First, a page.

His love provides shelter or comfort in a calm and strong way to the woman. With him, she feels comfortable relaxing and sitting down. She depends on him for sustenance and is sheltered by his “banner” of love (v. 4). In all these ways and more, her lover offers security and protection.
Verse 4 is often used by believers to describe God’s love for His people. Certainly, God speaks of His role in our lives as comforter and a shelter in the storm (Ps. 20:5; 32:7–8). While Song of Songs is not simply an allegory of God’s love, it does reflect the perfect and all-consuming love God has for His children.
Apply the Word -What brings you comfort? Is it a good friend, a favorite place, a special meal? As humans, we crave comfort and safety and shelter. God has promised to be this place of shelter for you. He invites you to rest in Him and to allow His peace to pervade your life. Allow the God who loves you better than anyone to be your shelter today.
Today in the Word (Song 2:13) - In their book The Sacred Romance, authors John Eldredge and Brent Curtis discuss the love between God and His people. They suggest that each of us has a desire in our heart for something more, a deep and consuming longing for romance and adventure. Our search for earthly love is a reflection of our created desire to love and be loved by God. Eldredge writes, “The true story of every person in this world is not the story you see, the external story. The true story of each person is the journey of his or her heart.”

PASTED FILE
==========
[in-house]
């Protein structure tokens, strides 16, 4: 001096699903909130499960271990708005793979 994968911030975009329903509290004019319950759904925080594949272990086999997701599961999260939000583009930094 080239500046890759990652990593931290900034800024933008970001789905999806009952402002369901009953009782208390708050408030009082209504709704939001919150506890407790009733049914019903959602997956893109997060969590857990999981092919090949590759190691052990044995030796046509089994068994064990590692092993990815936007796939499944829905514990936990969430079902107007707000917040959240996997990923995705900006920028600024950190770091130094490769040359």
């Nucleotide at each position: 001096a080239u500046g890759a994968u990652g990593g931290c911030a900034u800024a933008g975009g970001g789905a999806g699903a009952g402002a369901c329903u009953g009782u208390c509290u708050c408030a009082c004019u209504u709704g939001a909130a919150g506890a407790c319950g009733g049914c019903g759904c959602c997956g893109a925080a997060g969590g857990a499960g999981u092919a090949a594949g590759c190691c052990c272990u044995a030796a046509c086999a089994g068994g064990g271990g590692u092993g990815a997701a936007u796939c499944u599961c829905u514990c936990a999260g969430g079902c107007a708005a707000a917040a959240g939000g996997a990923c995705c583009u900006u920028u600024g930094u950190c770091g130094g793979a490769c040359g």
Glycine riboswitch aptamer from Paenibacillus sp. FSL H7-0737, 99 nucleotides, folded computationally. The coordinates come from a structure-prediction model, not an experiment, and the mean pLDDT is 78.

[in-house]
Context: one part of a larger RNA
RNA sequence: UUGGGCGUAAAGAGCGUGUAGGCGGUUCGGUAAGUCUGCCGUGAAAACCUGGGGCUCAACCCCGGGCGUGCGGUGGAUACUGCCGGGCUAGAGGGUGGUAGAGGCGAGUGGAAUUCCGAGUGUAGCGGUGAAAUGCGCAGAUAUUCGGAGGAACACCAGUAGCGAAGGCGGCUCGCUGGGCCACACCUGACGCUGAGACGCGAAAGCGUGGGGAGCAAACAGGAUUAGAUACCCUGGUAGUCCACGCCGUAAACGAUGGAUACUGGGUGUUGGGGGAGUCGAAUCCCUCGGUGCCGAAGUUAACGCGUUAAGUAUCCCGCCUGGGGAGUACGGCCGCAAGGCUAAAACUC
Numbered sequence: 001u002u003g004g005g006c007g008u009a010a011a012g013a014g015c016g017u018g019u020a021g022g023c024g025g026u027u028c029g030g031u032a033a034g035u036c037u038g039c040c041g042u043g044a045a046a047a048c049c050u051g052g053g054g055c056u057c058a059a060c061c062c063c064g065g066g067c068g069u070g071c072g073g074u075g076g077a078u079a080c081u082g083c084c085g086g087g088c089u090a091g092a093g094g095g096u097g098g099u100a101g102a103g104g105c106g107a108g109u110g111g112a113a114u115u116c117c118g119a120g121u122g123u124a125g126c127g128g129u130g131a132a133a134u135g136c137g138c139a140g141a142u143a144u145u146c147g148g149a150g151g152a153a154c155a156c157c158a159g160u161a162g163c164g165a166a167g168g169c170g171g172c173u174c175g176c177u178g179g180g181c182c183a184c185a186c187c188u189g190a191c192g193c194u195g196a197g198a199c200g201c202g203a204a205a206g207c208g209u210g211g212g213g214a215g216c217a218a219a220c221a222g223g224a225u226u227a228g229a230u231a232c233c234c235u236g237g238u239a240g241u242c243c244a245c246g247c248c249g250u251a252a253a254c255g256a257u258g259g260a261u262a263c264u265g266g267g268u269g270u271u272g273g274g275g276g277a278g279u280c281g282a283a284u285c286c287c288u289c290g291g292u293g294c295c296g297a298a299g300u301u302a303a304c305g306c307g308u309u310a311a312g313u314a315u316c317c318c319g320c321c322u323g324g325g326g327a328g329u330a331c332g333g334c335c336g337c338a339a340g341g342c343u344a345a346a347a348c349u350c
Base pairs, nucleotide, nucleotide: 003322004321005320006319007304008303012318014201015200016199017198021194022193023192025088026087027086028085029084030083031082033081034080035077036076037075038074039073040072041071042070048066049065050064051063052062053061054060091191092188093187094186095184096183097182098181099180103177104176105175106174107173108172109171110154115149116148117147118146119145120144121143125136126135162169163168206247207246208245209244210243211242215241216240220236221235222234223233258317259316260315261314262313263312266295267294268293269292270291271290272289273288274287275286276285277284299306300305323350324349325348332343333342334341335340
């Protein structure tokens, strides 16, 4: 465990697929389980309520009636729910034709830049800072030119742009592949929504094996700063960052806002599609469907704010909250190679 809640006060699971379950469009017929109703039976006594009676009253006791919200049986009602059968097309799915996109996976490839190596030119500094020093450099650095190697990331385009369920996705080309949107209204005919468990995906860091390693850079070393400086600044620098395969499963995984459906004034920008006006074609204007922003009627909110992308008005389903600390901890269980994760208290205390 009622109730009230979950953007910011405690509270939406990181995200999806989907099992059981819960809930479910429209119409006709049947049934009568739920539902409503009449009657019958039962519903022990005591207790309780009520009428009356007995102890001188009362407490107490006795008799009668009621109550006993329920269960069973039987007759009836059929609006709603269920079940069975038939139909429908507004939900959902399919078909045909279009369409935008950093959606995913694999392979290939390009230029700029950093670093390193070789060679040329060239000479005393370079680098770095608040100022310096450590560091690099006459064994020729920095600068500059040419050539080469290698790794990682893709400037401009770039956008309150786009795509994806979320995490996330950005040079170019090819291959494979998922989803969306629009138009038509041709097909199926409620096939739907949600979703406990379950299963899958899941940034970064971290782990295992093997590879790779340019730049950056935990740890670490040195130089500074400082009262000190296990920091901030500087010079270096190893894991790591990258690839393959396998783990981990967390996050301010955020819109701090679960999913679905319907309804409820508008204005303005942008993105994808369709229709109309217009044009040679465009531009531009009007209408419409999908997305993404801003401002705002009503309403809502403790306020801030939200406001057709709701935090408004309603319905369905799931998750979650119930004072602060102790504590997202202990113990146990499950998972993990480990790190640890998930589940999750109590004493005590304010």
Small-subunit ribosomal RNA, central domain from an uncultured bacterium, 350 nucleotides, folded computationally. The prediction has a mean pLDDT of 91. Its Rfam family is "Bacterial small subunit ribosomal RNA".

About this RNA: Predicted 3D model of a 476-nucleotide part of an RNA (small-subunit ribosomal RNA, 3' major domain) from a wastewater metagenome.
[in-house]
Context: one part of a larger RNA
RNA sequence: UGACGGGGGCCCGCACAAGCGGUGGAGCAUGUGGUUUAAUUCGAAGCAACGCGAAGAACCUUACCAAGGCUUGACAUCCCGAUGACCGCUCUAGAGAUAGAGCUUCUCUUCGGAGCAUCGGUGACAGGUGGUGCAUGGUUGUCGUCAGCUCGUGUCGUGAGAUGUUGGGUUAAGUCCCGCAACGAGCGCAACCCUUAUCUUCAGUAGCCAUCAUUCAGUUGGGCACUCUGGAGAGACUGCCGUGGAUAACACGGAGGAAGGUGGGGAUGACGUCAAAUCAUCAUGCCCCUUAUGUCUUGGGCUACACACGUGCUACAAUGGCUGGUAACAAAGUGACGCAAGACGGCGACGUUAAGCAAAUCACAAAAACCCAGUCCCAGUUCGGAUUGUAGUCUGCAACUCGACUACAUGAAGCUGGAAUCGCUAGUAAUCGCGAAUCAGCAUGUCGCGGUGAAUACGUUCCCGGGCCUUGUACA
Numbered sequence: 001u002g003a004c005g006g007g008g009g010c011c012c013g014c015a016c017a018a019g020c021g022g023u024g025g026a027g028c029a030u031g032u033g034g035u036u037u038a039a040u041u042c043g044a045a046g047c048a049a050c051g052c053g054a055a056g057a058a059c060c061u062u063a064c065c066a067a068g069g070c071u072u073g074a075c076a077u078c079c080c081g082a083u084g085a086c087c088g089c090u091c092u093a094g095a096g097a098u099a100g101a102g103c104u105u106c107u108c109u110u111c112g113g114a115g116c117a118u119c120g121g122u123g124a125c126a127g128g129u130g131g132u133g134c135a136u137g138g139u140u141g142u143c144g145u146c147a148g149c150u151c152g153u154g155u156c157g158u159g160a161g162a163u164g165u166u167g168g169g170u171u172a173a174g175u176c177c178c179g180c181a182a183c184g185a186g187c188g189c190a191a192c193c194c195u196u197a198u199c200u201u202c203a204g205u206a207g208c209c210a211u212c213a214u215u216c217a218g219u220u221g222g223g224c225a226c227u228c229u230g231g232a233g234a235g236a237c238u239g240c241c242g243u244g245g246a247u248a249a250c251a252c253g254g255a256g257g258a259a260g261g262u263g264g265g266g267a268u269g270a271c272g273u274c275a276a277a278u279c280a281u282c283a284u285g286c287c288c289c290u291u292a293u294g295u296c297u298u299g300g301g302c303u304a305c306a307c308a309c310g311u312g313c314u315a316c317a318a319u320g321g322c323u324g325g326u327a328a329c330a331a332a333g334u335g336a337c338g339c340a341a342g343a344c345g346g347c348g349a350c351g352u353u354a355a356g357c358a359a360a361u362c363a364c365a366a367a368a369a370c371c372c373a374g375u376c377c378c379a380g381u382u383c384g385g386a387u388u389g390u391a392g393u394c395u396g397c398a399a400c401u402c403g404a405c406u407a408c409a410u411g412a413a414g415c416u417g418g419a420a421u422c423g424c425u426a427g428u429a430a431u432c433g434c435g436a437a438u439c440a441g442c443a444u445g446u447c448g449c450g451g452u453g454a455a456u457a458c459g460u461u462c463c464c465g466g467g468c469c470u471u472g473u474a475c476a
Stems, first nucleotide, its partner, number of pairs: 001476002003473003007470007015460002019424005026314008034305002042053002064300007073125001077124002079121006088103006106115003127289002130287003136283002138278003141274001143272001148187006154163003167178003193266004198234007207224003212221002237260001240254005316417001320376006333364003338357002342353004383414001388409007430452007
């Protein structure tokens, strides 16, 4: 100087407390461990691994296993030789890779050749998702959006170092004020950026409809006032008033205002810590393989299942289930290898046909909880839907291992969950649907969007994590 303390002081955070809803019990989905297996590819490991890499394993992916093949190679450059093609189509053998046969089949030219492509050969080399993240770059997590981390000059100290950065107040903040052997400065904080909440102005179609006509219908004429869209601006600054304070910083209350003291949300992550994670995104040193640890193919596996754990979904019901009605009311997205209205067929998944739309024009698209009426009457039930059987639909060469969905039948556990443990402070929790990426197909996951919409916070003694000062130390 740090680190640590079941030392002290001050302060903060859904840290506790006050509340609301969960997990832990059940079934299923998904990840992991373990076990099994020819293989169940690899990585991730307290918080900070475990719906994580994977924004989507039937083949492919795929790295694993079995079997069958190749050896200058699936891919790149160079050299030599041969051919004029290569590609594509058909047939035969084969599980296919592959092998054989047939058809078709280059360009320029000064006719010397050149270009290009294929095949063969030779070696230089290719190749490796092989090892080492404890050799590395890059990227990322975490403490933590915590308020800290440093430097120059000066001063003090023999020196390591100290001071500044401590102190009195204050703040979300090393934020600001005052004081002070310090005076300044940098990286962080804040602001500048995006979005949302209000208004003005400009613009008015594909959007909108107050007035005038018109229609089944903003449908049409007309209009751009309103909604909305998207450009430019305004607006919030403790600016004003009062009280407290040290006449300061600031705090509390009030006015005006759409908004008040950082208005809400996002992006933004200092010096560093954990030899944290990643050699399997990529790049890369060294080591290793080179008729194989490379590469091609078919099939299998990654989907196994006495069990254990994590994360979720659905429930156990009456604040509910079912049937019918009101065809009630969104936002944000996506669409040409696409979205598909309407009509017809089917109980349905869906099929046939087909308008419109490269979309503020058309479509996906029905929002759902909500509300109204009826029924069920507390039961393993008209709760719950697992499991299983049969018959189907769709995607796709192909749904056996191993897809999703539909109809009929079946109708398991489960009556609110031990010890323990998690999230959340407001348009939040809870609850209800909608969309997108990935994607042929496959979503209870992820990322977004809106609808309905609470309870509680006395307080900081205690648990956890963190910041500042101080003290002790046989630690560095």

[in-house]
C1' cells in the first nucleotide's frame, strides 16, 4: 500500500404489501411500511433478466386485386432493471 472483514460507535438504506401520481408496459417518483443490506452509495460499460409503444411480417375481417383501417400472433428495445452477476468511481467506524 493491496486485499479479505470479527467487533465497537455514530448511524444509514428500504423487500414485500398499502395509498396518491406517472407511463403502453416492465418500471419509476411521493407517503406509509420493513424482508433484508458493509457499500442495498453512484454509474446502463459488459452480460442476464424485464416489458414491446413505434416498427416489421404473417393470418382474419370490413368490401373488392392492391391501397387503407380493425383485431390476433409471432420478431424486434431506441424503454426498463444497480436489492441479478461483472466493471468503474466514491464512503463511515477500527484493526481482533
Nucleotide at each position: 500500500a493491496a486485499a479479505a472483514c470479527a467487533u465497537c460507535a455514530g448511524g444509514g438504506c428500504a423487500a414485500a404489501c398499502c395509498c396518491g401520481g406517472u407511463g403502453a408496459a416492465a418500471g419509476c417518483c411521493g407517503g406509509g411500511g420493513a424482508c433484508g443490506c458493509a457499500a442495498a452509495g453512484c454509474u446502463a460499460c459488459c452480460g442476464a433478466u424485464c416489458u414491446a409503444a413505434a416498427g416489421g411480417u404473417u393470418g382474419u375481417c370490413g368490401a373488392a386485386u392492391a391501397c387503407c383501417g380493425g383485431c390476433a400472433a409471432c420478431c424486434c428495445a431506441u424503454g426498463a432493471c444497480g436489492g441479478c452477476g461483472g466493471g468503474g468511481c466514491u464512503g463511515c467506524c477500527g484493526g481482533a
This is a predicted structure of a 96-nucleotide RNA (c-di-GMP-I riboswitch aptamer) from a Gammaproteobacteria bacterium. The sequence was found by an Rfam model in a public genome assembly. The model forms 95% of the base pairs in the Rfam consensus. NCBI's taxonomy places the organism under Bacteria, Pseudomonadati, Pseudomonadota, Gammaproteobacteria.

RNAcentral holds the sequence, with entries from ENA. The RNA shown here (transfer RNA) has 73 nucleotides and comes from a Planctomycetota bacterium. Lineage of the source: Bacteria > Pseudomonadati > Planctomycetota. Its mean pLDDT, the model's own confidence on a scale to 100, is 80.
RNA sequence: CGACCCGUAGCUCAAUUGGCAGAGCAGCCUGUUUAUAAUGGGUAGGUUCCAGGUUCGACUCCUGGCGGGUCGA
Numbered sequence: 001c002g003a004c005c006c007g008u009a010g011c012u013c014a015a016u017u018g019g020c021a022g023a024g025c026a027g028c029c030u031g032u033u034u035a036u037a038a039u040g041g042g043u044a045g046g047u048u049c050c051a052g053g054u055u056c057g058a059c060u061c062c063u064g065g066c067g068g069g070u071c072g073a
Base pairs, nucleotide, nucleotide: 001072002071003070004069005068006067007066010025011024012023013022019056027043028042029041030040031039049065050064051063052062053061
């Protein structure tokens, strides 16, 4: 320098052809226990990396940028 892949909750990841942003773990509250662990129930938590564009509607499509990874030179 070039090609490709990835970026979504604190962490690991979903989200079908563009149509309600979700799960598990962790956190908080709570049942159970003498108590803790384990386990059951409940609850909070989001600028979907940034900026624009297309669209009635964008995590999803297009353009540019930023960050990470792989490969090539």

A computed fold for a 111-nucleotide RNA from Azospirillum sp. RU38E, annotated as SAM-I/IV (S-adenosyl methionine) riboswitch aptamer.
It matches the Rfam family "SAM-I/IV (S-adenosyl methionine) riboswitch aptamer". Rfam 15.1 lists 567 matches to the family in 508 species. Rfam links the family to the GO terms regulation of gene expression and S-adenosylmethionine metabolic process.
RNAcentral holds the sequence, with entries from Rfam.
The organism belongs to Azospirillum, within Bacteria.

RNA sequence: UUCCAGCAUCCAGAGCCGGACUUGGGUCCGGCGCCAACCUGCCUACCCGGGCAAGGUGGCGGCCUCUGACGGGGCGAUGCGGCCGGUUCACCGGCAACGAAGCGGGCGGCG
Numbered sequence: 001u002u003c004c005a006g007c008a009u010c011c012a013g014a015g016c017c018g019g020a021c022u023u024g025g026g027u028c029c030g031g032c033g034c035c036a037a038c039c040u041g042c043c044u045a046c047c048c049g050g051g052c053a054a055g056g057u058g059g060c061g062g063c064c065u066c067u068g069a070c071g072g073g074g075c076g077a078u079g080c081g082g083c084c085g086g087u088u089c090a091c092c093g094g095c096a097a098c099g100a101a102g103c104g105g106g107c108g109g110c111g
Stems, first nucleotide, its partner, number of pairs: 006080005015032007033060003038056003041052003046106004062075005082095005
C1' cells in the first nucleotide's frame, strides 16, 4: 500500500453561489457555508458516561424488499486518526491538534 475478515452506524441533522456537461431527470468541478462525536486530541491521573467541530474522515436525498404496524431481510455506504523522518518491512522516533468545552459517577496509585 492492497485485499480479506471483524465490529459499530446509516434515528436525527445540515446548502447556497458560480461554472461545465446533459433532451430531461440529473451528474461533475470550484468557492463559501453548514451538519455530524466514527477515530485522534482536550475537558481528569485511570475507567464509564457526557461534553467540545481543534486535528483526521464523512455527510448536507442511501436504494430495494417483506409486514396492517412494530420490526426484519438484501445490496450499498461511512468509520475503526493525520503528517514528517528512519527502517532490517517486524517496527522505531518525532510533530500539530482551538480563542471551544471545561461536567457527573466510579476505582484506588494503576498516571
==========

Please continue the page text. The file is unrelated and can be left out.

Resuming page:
- Much of Song of Songs focuses on the anticipation of love by the man and the woman. Their desire for one another, in this passage, is depicted as a journey. The lovers demonstrate and speak of their longings for one another and their desire to be close to one another. In verses 8 through 13, the woman is sleeping and dreaming. In her slumber, she hears her lover coming to her over the mountains and calling for her..